What is a GRIB file?
It is a file containing digital meteorological data that has been compressed according to standards defined by the World Meteorological Organization. With the volume of a GRIB file reduced to a maximum, it is suitable for downloading online, as well as on mobiles and satellite telephones.
The NOAA, the National Oceanic and Atmospheric Administration, is the number one supplier of free data with wide-mesh resolution, i.e. a resolution that allows users to see the large epicentres on a global scale.
In terms of fine mesh resolution, i.e., with a high resolution that enables the analysis of phenomena on a coastal level, METEO CONSULT provides customers with free GRIB files for selected zones.
What are the limitations of GRIB files?
Whereas, on an ocean scale, the pressure fields need to be considered alongside the wind fields to understand the situation, on a local level, it is useful to display the wind strength and direction. Today, viewers do not allow users to evaluate criteria such as the stability of air masses or gusts of wind, nor is it possible to show possible deviations from the forecast. This information, therefore, has to be considered as a the most probable average value, and should never be accepted as a substitute for a traditional weather report.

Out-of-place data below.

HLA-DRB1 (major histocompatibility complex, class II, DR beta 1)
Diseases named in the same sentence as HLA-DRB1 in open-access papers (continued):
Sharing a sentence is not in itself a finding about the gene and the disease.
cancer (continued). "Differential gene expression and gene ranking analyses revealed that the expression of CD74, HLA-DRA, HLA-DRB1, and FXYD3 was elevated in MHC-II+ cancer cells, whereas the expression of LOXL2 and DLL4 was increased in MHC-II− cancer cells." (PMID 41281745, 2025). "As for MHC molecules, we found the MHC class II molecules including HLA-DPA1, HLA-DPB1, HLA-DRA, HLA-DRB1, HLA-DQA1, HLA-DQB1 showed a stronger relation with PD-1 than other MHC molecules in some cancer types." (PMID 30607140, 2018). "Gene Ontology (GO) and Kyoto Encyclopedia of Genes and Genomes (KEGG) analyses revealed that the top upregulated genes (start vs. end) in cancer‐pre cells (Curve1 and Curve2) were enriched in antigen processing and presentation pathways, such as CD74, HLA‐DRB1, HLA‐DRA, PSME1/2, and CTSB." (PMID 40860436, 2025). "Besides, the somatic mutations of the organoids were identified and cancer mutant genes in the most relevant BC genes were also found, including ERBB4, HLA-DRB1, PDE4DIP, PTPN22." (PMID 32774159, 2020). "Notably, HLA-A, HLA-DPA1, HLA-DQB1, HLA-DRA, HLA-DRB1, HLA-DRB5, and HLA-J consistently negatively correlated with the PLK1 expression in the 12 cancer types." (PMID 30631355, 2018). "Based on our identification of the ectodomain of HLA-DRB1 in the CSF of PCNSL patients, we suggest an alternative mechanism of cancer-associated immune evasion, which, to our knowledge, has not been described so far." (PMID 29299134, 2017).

How can GRIB files be used?
Free apps, such as ZyGrib or UGRIB allow you to view the fine-mesh file that you have downloaded from the MARINE METEO CONSULT website and saved in a folder for these files.
Sophisticated software, such as MAXSEA, ADRENA, SQUID and SCANNAV, allows you to view the wind fields, as well as calculate the best courses for regattas, for example.
What are the benefits of the METEO CONSULT GRIB files?
The high resolution that METEO CONSULT provides allows you to track - at hourly intervals - the evolution of the wind in relation to two local factors: the shape of the coastline and the effects of thermal breezes combined with synoptic wind. Analysing these conditions is a particularly good idea in weak winds, in order to find the right angles of the wind and take advantage of local acceleration.